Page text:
If one or both of switches 252 and 253 are closed, processing proceeds to Step 276. In Step 276, a look up table is accessed within microcomputer 257. The look up table will cause the generation of different bit patterns depending on the status of switches 251-253. Table 1 is an example of a possible look up table, where a "0" value in the first three columns indicates an open switch and a "1" value in the first three columns indicates a closed switch.
TABLE 1______________________________________Switch Switch Switch251 252 253 Corresponding Bit Steam______________________________________0 0 0 None (See Steps 271-275)0 0 1 0 0 10 1 0 0 1 00 1 1 0 1 11 0 0 None (See Steps 271-275)1 0 1 1 0 11 1 0 1 1 01 1 1 1 1 1______________________________________
Microcomputer 257 then generates an interrupt pulse (Step 277) by switching the current state of the oscillator enable signal. Thus, if the oscillator enable signal is in a high state, the interrupt pulse consists of switching the oscillator enable signal to low state. Because the interrupt pulse is a fast-changing signal, the interrupt pulse is suppressed as previously discussed in connection with FIG. 8.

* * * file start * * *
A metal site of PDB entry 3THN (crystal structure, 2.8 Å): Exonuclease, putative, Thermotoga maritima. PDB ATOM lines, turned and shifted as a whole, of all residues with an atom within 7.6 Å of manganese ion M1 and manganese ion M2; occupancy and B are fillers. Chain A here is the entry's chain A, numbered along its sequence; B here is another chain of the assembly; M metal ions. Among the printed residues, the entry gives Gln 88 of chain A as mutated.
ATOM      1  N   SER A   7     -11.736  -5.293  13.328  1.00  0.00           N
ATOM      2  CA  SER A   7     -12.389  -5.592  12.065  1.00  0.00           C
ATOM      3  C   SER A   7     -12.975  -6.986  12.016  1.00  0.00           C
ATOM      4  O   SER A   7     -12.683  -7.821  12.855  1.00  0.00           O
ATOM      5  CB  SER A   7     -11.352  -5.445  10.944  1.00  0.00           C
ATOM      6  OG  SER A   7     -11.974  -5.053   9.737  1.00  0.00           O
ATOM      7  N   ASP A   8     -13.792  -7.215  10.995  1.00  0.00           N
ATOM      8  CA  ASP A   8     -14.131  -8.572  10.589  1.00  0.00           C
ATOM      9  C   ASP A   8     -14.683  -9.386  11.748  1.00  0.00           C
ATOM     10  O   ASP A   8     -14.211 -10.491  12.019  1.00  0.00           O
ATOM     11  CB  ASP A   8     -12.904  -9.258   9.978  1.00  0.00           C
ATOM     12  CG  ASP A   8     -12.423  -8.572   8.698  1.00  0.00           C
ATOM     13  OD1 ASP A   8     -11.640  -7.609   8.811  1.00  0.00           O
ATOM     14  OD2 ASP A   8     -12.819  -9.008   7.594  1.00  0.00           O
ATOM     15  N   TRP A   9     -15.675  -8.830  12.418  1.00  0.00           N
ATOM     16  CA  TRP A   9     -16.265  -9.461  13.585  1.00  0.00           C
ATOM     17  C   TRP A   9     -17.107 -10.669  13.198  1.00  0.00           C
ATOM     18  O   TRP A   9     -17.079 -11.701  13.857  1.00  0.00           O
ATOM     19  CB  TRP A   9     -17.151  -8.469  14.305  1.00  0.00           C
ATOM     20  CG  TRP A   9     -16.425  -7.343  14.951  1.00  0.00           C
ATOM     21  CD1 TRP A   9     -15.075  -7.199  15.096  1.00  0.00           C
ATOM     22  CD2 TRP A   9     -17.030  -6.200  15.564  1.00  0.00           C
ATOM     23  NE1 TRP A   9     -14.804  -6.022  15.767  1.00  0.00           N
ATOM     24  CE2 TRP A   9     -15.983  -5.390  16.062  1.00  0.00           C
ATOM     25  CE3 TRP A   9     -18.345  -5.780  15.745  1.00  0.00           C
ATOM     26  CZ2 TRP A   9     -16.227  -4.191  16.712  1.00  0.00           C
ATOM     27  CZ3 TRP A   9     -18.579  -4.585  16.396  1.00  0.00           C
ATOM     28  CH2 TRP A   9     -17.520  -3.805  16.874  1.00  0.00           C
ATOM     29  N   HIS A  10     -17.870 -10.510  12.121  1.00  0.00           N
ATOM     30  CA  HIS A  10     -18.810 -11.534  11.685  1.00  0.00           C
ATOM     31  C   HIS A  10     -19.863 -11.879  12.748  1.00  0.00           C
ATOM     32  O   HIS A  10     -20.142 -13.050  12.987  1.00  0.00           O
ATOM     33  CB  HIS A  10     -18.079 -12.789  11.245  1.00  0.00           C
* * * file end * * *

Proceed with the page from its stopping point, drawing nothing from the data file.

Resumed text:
Microcomputer 257 then generates a start pulse after a predetermined delay after the interrupt pulse (Step 278). The start pulse is generated by switching the current state of the oscillator enable signal. The predetermined delay provides a synchronization point for the software to distinguish fast-changing signals generated during Steps 273-274 from the fast-changing signals generated during Step 277. If no start pulse is received at the end of the predetermined delay period, then the fast-changing signal is generated during Steps 273-274 (i.e., during switching of on/off switch 203). If a start pulse is received at the end of the predetermined delay, then the software prepares to receive a bit stream which indicates the status of switches 251-253. The successive generation of an interrupt pulse and a start pulse only occurs when one of the click buttons 252 and 253 is activated.